The worst is yet to come
Yesterday the news broke that the S&P500 — which tracks the largest 500 publicly traded companies in the United States — entered a bear market. A bear market occurs when the stock market falls 20% or more from its peak. Such a fall often, but not always, indicates that larger declines may be in the pipeline.
The fall comes as investors wake up to the grim reality of inflation. For a long time, investors had been shrugging off the possibility that inflation might be here to stay. They assumed that it was due to pressures on the economy that were caused by the reopening from the lockdowns.
In fact, the lockdowns have permanently impaired our supply chains. In addition to this, the sanctions we imposed following the Russian invasion have backfired spectacularly and added yet more pressure to our energy markets, food markets and supply chains. The result is embedded inflation — and investors are having a hard time denying this reality.
Now that the markets have woken up to these uncomfortable facts, centrals banks are reacting by raising interest rates to curb inflations. But given that inflation is so virulent, the interest rate hikes will be aggressive and will likely tip an already fragile economy into recession.
The most likely outcome from this is a collapse in stock prices. What does this mean for investors and for the economy?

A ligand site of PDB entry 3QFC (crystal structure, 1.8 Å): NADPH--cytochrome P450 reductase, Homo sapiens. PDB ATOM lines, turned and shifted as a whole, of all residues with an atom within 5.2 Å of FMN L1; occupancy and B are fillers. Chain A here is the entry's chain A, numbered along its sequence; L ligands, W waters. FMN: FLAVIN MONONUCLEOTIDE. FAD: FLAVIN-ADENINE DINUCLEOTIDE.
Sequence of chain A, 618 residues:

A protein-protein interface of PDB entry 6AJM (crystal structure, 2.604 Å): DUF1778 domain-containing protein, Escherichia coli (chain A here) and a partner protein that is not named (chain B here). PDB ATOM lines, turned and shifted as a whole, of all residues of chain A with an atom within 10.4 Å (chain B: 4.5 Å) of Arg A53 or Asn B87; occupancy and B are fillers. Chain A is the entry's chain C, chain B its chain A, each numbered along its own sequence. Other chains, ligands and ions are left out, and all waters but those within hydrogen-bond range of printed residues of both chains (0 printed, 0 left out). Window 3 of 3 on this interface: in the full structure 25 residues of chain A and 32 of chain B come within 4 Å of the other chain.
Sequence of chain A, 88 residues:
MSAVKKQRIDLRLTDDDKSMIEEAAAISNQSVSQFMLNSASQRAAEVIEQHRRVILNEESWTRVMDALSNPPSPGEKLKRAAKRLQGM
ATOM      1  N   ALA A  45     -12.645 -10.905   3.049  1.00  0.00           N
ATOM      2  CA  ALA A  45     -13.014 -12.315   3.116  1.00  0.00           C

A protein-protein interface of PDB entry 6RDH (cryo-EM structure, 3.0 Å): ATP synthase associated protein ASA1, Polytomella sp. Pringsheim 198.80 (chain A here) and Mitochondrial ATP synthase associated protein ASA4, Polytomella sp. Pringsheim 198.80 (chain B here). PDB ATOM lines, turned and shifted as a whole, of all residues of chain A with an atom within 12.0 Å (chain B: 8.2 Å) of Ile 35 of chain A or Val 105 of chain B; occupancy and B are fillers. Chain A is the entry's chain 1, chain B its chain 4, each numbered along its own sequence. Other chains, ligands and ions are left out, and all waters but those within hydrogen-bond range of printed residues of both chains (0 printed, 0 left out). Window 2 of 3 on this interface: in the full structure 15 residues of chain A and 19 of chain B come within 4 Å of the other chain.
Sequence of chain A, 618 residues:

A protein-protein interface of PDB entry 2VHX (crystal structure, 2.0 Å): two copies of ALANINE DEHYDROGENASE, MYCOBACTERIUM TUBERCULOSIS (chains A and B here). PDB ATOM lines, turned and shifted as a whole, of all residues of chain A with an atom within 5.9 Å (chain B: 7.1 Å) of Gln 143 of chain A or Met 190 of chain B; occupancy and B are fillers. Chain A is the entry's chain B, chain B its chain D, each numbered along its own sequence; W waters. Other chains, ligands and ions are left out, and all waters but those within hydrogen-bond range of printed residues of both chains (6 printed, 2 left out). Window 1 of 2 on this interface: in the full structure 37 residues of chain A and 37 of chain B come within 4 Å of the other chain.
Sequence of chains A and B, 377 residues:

The implications for the economy are straightforward enough. A fall in stock prices will worsen the coming recession. People with robust stock portfolios are confident and ready to spend money on consumption goods. If their portfolio has gone to the dogs, they tend to retract spending. Such a decline in spending will exacerbate recessionary forces.
But the implication for investors is arguably more profound. The most important component of society’s investment capital comes from our pension funds. These funds are deployed to stock and bond market to generate returns and ensure that we can live comfortably in retirement. If the stock market collapses, it looks like we are facing a pension crisis — perhaps even one of unprecedented proportions.
Bearish investors have been modelling this outcome for some time. John Hussman, for example, calculated that if markets were as overvalued as he expected and they eventually crashed, capital allocated to the standard pension fund portfolio in 2021 would return -2% every year for 12 years. The typical assumption pension fund managers make is that for a fund to pay out its recipients, it should be growing around 6% a year.
Think about that: 12 years of -2% returns, at the end of which £100 invested in 2021 will be worth around £80. And this analysis does not even factor in the inflation we are now experiencing which further worsens investment outcomes from the point-of-view of actual, spendable money. This is so vastly lower than the assumed 6% growth rate that a crisis is all but inevitable.
If this occurs, it will be nothing short of a disaster. It is not at all clear exactly what pension funds and the government will do. We might wait around and see if markets rapidly return to normal — but this is rare after a crash. More likely we will start to see sad headlines appear in the newspapers of people who, through no fault of their own, see the money they thought they were ferreting away for retirement disappear.